JOHN CONNELL’S SHOW A MIND TO OBEY NATURE coincides with a summer-long exhibition at the Harwood Museum in Taos. According to Brendan Connell, the artist’s son, Connell rarely showed a piece more than once unless it was part of a traveling exhibition, and thus the recently exhibited works are mostly new to the public. This past October at Jamie Hart’s Phil Space, Connell’s drawings hung alongside the work of lifelong friend and collaborator Eugene Newmann. A book by local powerhouse Radius Books that was started during the artist’s life was recently finished by his son and is going into print any day now. It’s an exciting year to contemplate the legacy of the artist—who passed away in 2009—and who was so stoically integral to New Mexico’s visual landscape.
Forty years ago, Connell was a key member of a Santa Fe group of abstractionists that included Newmann, Sam Scott, Frank Ettenberg, and Reg Loving. New Mexico has risen to the occasion of commemorating and disseminating the work of this great painter and sculptor. Connell attended Brown University in the late fifties and emerged from New York City’s Art Students League in 1961, at the end of its Modernist legacy. According to Connell’s son, the artist came to New Mexico, like many others, to escape a mainstream adherence to any particular “school.” Since then, his work has been collected by New York’s Metropolitan Museum of Art, among others.
In addition to Connell’s association with New Mexico’s abstractionists, the artist shares a predilection for wabi-sabi, the Japanese aesthetic that shares a few broad sensibilities with Modernism. Both wabi-sabi and Modernism are strong reactions against the dominant, established atmospheres of their time. Both eschew any decoration that is not integral to the artwork’s structure while also being generally abstract, nonrepresentational ideals of beauty. That being said, Connell represents the figure often, and there are many in this show. These portraits are less about decorating a visage than about capturing a moment or an ephemeral ideal. His drawings, sculptures, and paintings reside somewhere between American abstraction and Eastern rusticity. According to Leonard Koren, who started WET magazine, the closest American translation of wabi-sabi is “rustic,” defined partly as “simple, artless, or unsophisticated… with surfaces rough or irregular.” Although Connell escaped overt labeling, his embrace of Buddhist ideals deeply pervades his art practice and offers frankly raw and perhaps imperfect objects for contemplation.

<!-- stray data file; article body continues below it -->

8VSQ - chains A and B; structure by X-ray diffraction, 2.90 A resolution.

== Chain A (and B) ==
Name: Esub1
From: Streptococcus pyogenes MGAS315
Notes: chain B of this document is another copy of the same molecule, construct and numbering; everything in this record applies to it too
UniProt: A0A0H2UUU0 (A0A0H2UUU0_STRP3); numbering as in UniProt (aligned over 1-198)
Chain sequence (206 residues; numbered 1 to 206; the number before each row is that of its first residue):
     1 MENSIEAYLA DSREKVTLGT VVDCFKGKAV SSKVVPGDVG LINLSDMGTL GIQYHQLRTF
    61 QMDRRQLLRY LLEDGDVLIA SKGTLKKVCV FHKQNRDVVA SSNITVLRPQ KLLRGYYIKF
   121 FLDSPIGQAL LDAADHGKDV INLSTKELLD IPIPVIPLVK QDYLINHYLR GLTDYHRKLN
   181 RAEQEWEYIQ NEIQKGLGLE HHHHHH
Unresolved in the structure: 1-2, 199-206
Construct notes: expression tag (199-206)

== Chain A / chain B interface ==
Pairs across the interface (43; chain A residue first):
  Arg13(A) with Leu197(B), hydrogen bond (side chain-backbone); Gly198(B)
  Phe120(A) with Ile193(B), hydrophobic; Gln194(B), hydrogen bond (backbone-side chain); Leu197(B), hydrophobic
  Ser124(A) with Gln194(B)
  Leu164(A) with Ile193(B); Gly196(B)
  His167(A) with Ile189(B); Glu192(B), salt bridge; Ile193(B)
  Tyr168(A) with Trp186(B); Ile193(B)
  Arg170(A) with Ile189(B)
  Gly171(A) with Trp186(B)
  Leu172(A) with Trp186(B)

Wabi-sabi’s emphasis on nature and its transience makes the title, A Mind to Obey Nature, seem like a nonthreatening witticism on Connell’s subject and materials. His use of iron oxide makes abstract surfaces like Again Big Tree and Flare-up Go Inside Now appear topographical, volcanic, and even brittle—ready to break or erupt. Its earthy texture of ocher, burnt reds, and browns evokes Anselm Kiefer canvases, and Connell likewise uses earth amid the powdered oxide and pigments on paper. In smaller drawings, like Buddha and Man with Staff, Connell’s deft hand scribbles skeletal bodies sitting crosslegged or standing with a staff amassed from black lines that share similarities to Newmann’s figurative scrawls. At times, it’s absolutely clear that Newmann and Connell were in dialogue over the brevity of the body. Four larger works at just over thirteen feet are feats of gesture drawing. Fighting Man I and II face each other in crippled recoils of black spray paint, oil stick, and charcoal, looking more like defenseless effigies than aggressive enemies. Past the thick black lines of Taoist I and II are well-postured solemn men turning away from us. There is something totemic about these four figures requiring aerial observation.
Connell’s sculptures recall Giacometti’s bronze figures with their rough and pinched surfaces. Sleeping Man (1987) is a life-size bronze cast from ephemera, including crushed paper and wood. The figure, curled on its side on the gallery floor, could be dying or sleeping. Its calves and forearms, built originally from wooden planks, suggest discarded building material and thus some sort of recycling or repurposing of the body, its physical mass inciting a confused empathy for something that’s in passing.
Raven IV (maquette) also looks like crumpled paper. Its matte exterior, though entirely bronze, could easily be clotting debris and tar that weighs down the wings of this lopsided crowing bird. Out of the four small animal sculptures in the show, Raven IV (maquette) presents a model of imperfect origami— as if Connell wanted to push the perfection of paper folding to another extreme that proposes something messy, unkempt, unpredictable, but equally as beautiful.